Uncertainty over construction costs for the Waimea dam and the Government’s three waters reform programme have been highlighted by the auditor in his report on Tasman District Council’s Long Term Plan 2021-31.
Ahead of councillors adopting the plan on Wednesday, auditor John Mackey, of Audit New Zealand, told them he proposed issuing an unmodified opinion saying “we’re satisfied that the Long Term Plan provides a reasonable basis for long-term, integrated decision-making and co-ordination of the council’s resources and accountability of the council to its community”.
That opinion would also say that the information and assumptions underlying the forecast information in the plan were reasonable and “the disclosures required under the prudence regulations are complete”.
However, Mackey drew attention to uncertainty over total cost of the Waimea dam project along with uncertainty over the three waters reform programme – the latter being an issue that applied to all territorial authorities.
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The Long Term Plan had been prepared as if the three waters – drinking water, wastewater and storm water – would continue to be provided by the council. However, with the provision of water services nationally under review by the Government, that could lead to “significant changes”.
For Tasman District Council, there was also uncertainty over the total cost of the Waimea dam “due to risks associated with the project, including any further Covid-19 related costs and the scale of work still required to complete the dam”.
The approach taken by the council to cope with less funding than anticipated expected from Waka Kotahi NZ Transport Agency had “led the way in the country, and we’re comfortable with what is being incorporated into the Long Term Plan,” Mackey said.
Elected members voted 11-3 to adopt the plan. Mark Greening, Dean McNamara and Trindi Walker were the three councillors who voted against its adoption. Councillor Anne Turley voted for the adoption of the plan but – along with Greening, McNamara and Walker – voted against the adoption of some other policies sent out for consultation at the same time including the Revenue and Financing Policy, which covered a revised option for funding for the irrigators’ share of dam cost overruns.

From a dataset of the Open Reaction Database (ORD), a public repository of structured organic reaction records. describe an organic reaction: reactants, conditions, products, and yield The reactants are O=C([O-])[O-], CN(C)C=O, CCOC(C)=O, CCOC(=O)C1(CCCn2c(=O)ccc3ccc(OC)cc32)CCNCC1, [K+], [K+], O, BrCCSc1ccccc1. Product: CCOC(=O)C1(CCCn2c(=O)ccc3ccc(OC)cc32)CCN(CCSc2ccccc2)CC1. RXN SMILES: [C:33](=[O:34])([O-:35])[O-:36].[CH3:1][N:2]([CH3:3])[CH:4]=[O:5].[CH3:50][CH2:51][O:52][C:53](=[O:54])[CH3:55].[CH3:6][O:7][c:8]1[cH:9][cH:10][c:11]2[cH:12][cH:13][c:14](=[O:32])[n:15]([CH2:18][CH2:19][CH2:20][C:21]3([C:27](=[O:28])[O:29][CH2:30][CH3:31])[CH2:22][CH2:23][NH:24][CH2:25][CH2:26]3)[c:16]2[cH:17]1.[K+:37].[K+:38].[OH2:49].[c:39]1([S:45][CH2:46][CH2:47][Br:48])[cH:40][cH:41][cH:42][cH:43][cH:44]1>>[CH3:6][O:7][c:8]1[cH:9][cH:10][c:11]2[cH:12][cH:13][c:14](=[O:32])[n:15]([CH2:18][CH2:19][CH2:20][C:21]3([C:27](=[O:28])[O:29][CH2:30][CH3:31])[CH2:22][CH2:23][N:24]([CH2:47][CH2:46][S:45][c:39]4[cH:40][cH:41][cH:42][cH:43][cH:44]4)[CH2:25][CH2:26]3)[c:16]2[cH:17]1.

Greening said he did not believe it was prudent to support the plan while McNamara said he did not believe the council was being prudent.
“I don’t think it’s taken into consideration what’s happening in the world and I think that this proposed 10-year plan is going to cost our ratepayers an extraordinary amount of money,” McNamara said.
Walker said she had “huge concerns that our community voice is not reflected in this Long Term Plan”.
“That we’ve gone out to them, and we’ve consulted them, but we’ve gone … with an option [for funding the irrigators’ share of dam cost overruns] that we didn’t consult [on].”
Councillor Chris Hill said she supported the adoption of the plan.
“There’s a whole lot that’s difficult to live with, but what’s the out, what’s the option? Let’s not pretend it’s easy to have a net debt cap lower than what we’re going to end up with, given the overruns.”
A huge amount of work had gone into the plan. It was unlikely there was a councillor “who particularly wants the rates where they are or the debt where it will be”.
However, the dam cost overruns had had been a “huge issue to deal with, and I feel we’ve addressed it as best we can at this time, so I just don’t want the effort and the work that’s gone in to be minimised”.
Mayor Tim King said the plan had been created during what had “probably been an unprecedented time” with Covid-19 and Government reforms including the planned replacement of the Resource Management Act and the three waters reform.
“It’s quite likely that this will be the last Long Term Plan that council produces that involves asset management plans that relate to, I guess what the majority of the community see as our core role, in terms of water, wastewater and storm water.”
Councillors then went on to set the rates for the 2021-22 financial year, which started on Thursday.
The general rate was set at 0.1971 cents of the capital value for every rateable unit while the uniform annual general charge was set at $290 for every rateable unit.
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The fixed district-wide rate for the Waimea dam environment and community benefits is $28.78 per rateable unit. For owners of those properties in the “zone of benefit”, they also face a rate of 0.0033 cents of capital value.
For 2021-22, the council expects to collect $82.7m in rates – GST exclusive – out of a total GST-exclusive income of $169.4m.
The total rates income increase for 2021-22 (after an allowance for growth) is tipped to be 4.39 per cent, which equates to an actual increase in revenue of $4.965 million for the year.